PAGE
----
Tourists: Bangladesh is not really a tourist hotspot. I know people who have been tourists there in years gone by and they say that outside of the main cities it's really very beautiful. The most popular locations are Cox’s Bazar, which is a beach resort area past Chittagong on the way to Burma, and an are they call the ‘Hilly Walks’. This is where Bangladesh kisses the Himalayas. I am told they have elephants, rhinoceros, tigers, antelope, crocodiles and all sorts of wild and wonderful animals in this area. Unfortunately due to the activity of some insurgents it is out of bounds for tourists, and probably will be for some time. Our hosts recommended a visit to Cox’s Bazar for a weekend next time, and from the photos I saw, most certainly a good idea. In Dhaka itself there is not a lot to recommend for the tourist. There are some old mosques and temples, the parliament building is apparently architecturally magnificent, but that’s about it.

Chandlery: This was a real surprise and something I had forgotten about Bangladesh. Every 10 metres there is a shop selling salvage from old ships. Bangladesh is home to one of the worlds biggest ship graveyards where they pull old ships apart for scrap, and the shops in Dhaka are full of everything you could imagine from ships. If you want to be able to say ‘Full Steam Ahead’ and ring the bell and move the levers, Dhaka has thousands of them, everything you could possibly imagine from a ship is here and all in brass, you could go mad. I nearly did.


Politics: Bangladesh is one of the more volatile political landscapes. It is a relatively new nation, having separated from Pakistan in 1971 and before than from India in the 1947. So just over 30 years of self rule punctuated by bloody and bloodless coups. Wikipedia ( http://en.wikipedia.org/wiki/Bangladesh ) has a great summary of the political history of Bangladesh, it's interesting reading. Currently both the most recent President and Prime Minister are under arrest pending criminal trials for corruption. The military is running the country right now with an agenda to clean up all the corruption of the past ten years or so before they allow elections. Editorials in the local papers are supportive of their efforts, after all Bangladesh is listed as the most corrupt country in the world on the Transparency International Corruption Perception Index.

Language: The official language is Bangla/Bengali, however English is very widely spoken, and it is easy to be understood and to understand. In this matter Bangladesh and Pakistan are very similar.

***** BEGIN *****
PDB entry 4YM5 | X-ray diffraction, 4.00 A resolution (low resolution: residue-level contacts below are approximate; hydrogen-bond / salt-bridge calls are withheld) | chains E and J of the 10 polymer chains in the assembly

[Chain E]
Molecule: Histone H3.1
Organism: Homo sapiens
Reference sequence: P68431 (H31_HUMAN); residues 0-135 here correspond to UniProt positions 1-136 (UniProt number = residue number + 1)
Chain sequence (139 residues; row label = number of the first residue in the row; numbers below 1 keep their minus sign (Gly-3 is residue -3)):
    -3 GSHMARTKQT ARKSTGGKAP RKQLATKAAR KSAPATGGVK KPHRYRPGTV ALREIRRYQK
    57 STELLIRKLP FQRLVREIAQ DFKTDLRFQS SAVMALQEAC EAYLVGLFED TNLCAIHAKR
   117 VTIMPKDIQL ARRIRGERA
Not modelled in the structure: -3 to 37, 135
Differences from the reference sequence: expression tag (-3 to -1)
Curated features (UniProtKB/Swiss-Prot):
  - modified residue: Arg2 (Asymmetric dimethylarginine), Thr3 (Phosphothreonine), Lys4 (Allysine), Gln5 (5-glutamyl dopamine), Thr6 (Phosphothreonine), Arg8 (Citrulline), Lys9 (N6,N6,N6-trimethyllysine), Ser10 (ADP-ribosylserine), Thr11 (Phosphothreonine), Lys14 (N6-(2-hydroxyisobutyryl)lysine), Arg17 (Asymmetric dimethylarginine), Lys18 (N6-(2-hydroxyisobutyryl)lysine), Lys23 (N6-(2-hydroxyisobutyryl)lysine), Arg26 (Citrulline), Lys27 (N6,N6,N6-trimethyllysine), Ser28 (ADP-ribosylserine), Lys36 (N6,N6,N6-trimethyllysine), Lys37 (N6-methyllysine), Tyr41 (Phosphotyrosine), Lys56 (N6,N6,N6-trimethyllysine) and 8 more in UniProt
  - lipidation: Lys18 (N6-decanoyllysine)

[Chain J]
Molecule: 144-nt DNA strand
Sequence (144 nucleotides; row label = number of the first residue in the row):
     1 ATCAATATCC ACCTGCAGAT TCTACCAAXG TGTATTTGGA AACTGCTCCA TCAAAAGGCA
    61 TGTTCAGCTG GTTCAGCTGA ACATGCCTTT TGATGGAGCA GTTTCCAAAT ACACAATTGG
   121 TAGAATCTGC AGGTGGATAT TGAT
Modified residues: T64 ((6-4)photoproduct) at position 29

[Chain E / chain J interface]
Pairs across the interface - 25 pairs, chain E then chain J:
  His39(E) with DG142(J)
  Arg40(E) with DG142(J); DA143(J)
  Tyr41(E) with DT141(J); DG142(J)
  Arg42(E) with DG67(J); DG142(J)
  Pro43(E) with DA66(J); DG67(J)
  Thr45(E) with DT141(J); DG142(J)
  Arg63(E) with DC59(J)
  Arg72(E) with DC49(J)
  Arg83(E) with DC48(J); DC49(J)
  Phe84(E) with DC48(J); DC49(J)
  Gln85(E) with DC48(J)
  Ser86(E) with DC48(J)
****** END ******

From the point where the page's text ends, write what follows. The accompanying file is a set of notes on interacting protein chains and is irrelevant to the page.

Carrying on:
Shopping: I mentioned the Ships Chandlery for sale, that is however the second most pervasive items for sale. Cotton is number one. The markets are full of sarong, sari/saree, shirts, trousers, skirts, dresses, jilbab, burkah, hats, caps, towels, rags, you name it, if you can make it out of cotton, it's here. There are tailors everywhere as well, will try one of them out on the next visit, standard of men’s suits I saw appeared to be very good, as did the men’s shirts. As we were there during Ramadan the afternoon and night markets selling food for Break Fast and clothes for Eid festivities were extremely busy.

Climate: Bangladesh is one of the most flood prone countries in the world. It is mostly river delta and a number of major rivers converge around Dhaka and close to the Bay of Bengal. Every year thousands of people drown in the monsoon season and millions are left homeless. The weather is generally warm and humid but in the winter months it is cooler with daily temperatures in the mid 20’s and evening temperatures down to 10’ or thereabouts, so generally pleasant except during the monsoon. Bangladesh also suffers a very large number of natural disasters, mostly relating to the flood, but in the time we were there we experienced a few small earthquakes, the largest was about 5.4 or 5.8, felt it and knew what it was because of the constant activity we experience in Indonesia these days, nothing much happened, windows rattled a little, that was it. Being so close to the foot of the Himalayas means this is a pretty common incident.

People: Leaving the best to last. To a single person we found the Bangladeshi’s to be polite, gentle, caring, hospitable and friendly. This of course is our experience with Bangladeshi who live outside the country. There is a large migrant worker force of Bangladeshi in Singapore and a trip to Mustafa Centre on any Sunday will bring you into contact with tens of thousands of them.